A light-hearted novel set in the 1980s in which a hypnotherapist enables East Germans to escape the limitations of life in the GDR by going on fantastical foreign travels in their minds.
Lieselotte Sawidskihas lived in the same quiet farming village in the Oder valley for as long as she can remember, next to her neighbor Gerda. Gerda’s grandson Micha comes to live with his grandmother, and when Gerda dies he stays on in the old farmhouse. Lieselotte and the other inhabitants of the village begin to notice strange goings on. More and more young women, and strange ‘modern’ looking visitors are seen staying at the farmhouse. They all have the same, farawaylook in their eyes. The villagers begin to suspect foul play, speculating that Micha is running a cult, or even worse that he’s organizing foreign travel, which is impossible – and illegal – in the GDR. But the truth is far more prosaic.
Micha has a skill for hypnotherapy, learned from one of his lecturers, and word has got out that he can help you travel anywhere you desire, without ever leaving his couch. Anika is one of the first women to visit him. She is obsessed with Paris, and when she visits Micha in the old farmhouse, she is instantly transported on the trip of a lifetime, including a passionate love affair on the Champs Elysees. Back in the real world she decides that she must stay with Micha, but she cannot tolerate the rural squalor he seems so used to. She has the house connected to running water, heating and even electricity, bribing the local agricultural committee chairman, Klempow. To maintain their cover, and avoid attracting the suspicion of the Stasi, Micha and Anika enlist the help of local ‘artist’ Einar to help them avoid the appearance that they are making a profit from illegal private enterprise. His strange glass artworks are ‘sold’ to their visitors, who leave a donation at the farmhouse for their stay.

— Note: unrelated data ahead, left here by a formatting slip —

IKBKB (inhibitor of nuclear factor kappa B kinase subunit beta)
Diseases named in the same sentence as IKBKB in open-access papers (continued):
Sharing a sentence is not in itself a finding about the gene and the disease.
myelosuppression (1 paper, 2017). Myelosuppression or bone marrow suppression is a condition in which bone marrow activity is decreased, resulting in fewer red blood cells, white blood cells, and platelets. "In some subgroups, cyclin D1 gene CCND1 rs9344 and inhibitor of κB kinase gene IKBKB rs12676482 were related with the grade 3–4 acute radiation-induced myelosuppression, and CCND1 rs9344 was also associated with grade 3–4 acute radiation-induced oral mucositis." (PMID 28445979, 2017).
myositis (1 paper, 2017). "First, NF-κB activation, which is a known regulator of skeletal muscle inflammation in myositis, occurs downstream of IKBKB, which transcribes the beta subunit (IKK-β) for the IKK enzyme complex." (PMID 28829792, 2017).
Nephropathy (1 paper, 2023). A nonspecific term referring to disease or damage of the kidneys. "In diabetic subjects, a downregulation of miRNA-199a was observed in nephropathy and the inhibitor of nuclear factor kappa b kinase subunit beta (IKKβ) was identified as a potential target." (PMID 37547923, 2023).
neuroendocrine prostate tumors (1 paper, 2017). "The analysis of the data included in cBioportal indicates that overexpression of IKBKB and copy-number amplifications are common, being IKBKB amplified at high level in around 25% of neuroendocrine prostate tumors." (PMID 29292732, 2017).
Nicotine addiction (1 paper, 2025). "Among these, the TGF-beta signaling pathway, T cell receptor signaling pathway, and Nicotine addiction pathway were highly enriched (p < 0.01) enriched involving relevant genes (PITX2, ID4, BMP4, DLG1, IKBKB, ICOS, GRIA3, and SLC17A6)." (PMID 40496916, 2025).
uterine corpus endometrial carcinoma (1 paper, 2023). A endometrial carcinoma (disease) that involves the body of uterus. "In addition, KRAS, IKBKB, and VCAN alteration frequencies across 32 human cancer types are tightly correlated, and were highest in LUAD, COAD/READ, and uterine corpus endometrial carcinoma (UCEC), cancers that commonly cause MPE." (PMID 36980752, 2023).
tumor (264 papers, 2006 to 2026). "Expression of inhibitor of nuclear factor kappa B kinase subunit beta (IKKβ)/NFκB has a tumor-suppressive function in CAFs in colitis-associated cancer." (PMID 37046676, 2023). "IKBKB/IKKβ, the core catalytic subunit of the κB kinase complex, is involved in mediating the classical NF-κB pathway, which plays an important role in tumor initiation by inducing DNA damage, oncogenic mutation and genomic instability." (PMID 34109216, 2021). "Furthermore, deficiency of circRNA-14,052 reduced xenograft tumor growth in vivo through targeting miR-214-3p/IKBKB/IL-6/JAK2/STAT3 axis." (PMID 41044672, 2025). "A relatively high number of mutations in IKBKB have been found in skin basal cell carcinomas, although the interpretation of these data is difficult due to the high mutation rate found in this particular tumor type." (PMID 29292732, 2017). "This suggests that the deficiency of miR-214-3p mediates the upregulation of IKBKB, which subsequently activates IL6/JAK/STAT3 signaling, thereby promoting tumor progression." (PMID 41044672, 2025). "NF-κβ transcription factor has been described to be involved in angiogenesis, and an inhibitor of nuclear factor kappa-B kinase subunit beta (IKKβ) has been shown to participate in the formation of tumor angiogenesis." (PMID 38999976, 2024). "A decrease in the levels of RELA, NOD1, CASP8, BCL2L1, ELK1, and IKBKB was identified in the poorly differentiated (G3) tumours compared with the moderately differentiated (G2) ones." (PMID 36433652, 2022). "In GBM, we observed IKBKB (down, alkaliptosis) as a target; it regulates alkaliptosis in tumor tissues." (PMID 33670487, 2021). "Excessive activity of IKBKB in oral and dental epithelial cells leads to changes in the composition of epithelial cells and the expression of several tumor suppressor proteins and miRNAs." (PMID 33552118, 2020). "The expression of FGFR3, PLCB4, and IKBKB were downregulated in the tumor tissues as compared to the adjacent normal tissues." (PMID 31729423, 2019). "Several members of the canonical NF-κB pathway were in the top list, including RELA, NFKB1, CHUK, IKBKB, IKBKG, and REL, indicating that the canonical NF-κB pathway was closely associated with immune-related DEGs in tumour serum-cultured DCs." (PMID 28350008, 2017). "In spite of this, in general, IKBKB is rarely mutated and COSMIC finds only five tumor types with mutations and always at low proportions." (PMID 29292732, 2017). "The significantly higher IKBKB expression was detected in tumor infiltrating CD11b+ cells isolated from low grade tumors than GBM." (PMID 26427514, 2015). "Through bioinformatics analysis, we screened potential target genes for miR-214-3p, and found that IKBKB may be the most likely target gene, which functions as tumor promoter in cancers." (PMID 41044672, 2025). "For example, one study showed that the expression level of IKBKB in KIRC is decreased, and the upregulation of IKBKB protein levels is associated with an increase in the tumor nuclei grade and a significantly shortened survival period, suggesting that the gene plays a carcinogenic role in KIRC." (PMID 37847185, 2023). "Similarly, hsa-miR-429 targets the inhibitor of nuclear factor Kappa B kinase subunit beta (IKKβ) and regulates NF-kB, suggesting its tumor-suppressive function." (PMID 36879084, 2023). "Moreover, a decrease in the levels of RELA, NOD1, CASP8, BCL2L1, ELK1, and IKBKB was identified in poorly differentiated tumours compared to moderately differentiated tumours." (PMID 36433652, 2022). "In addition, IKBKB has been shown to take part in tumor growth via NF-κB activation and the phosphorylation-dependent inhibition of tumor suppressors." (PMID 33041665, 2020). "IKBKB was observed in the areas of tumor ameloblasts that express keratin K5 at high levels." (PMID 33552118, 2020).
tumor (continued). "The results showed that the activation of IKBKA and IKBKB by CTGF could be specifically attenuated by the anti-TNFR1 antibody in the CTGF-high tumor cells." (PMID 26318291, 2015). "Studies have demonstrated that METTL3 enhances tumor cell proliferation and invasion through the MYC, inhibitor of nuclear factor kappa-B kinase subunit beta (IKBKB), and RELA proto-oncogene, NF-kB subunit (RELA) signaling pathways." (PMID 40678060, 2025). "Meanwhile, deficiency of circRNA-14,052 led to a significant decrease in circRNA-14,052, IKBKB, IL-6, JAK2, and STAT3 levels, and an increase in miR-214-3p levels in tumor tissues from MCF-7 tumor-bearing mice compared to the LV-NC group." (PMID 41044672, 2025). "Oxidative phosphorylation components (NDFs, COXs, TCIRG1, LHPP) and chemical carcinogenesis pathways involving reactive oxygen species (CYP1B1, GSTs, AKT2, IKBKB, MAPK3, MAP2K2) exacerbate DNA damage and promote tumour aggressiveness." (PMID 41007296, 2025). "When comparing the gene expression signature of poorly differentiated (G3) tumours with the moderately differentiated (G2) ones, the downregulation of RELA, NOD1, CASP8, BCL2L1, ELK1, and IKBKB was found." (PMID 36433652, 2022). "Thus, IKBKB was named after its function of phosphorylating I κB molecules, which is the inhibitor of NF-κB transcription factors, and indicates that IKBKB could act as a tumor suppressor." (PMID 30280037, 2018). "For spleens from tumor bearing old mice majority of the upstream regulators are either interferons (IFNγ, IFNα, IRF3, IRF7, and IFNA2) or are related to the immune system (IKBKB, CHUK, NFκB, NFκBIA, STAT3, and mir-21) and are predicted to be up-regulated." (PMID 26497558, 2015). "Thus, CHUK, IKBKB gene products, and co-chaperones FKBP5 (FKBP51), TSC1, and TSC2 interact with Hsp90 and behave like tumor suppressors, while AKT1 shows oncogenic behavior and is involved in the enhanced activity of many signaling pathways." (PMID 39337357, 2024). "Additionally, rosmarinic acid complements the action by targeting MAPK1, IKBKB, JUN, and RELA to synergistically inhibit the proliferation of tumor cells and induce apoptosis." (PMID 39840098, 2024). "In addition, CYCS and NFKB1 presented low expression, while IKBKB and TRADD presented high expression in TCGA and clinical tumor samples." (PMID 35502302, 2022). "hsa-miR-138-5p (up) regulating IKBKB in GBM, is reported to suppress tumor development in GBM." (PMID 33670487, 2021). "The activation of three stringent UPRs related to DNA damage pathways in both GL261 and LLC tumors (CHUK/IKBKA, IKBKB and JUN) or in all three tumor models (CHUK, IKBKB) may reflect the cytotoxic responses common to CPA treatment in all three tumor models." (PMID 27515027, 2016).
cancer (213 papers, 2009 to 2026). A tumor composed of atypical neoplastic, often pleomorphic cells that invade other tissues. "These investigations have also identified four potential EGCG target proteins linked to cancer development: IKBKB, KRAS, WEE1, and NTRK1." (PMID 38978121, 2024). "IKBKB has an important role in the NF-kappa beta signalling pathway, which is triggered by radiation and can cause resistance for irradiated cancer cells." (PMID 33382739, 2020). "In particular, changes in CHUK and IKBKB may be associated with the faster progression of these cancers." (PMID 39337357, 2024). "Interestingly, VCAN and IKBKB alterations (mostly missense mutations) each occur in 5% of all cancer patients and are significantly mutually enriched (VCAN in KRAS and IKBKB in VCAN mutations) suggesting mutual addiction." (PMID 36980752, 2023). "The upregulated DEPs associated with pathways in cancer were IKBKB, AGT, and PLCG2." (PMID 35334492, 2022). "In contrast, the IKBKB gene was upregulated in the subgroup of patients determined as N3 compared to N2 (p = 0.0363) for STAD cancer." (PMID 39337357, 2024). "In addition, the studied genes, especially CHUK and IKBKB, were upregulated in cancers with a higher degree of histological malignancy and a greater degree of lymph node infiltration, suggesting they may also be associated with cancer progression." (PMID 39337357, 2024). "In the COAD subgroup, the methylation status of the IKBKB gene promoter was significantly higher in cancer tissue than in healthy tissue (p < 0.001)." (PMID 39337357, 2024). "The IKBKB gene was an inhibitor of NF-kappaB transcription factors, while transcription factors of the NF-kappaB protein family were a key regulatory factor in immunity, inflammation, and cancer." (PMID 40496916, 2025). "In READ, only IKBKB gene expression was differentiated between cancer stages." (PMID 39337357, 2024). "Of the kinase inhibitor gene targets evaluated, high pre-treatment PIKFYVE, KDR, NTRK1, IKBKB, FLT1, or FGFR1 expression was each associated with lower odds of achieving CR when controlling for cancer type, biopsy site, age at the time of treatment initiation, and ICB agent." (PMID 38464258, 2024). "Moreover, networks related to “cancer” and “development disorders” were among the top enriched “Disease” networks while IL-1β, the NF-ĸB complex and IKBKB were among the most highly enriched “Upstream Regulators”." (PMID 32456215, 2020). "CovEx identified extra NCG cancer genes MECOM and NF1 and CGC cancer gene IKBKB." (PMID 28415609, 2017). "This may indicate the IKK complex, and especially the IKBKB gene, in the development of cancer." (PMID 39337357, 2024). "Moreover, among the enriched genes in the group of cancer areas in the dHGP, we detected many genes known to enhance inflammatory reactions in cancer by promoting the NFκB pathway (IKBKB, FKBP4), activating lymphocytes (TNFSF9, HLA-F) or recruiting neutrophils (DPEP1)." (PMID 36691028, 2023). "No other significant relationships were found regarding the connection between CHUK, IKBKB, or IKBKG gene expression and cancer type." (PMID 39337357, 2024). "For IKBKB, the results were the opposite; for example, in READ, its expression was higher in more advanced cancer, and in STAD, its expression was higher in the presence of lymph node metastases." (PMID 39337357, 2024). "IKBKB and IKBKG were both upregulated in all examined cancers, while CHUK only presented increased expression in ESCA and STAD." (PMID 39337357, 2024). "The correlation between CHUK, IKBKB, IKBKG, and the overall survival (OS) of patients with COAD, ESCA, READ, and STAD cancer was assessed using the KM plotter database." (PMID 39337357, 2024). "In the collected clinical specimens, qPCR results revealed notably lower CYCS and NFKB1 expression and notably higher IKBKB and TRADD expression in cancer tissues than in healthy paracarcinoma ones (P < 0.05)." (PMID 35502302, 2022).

The farmhouse becomes a hive of activity, with droves of mainly young women coming to set up home with Micha, working harmoniously together while simultaneously disappearing on fantastical trips under hypnosis. However, a strange woman called Anneliese turns out to have been working undercover, and a few days later the Stasi swoop in, arresting everyone and taking possession of the considerable sums amassed through visitors’ donations. Micha and Anika and the women are kept in isolation in prison, and interviewed for weeks on end. Through sheer luck the GDR comes to an end, and they are all released.
The novel ends with a long letter from Juliane, one of the women, to another, Marlen, reminiscing about their idyllic time together on the farm, and worrying about Micha, who has returned to the dilapidated farmhouse, and lives in poverty now that the west is open, and travel is possible in the real world instead of just the imagination. She suggests they all club together to help him, and repay him for the perfect time they spent there.
This is a fast paced, deceptively simple story, with engaging characters and a lot to say about human nature. An enjoyable read that will appeal to readers of Ruth Hogan and Matt Cain.
Jakob Hein was born in Leipzig in 1971, and lives in Berlin with his family. He works as a psychiatrist and writer, and has written 17 books. His most recent novel, Hypochondriacs live longer, about his work as a psychiatrist, was a huge German bestseller.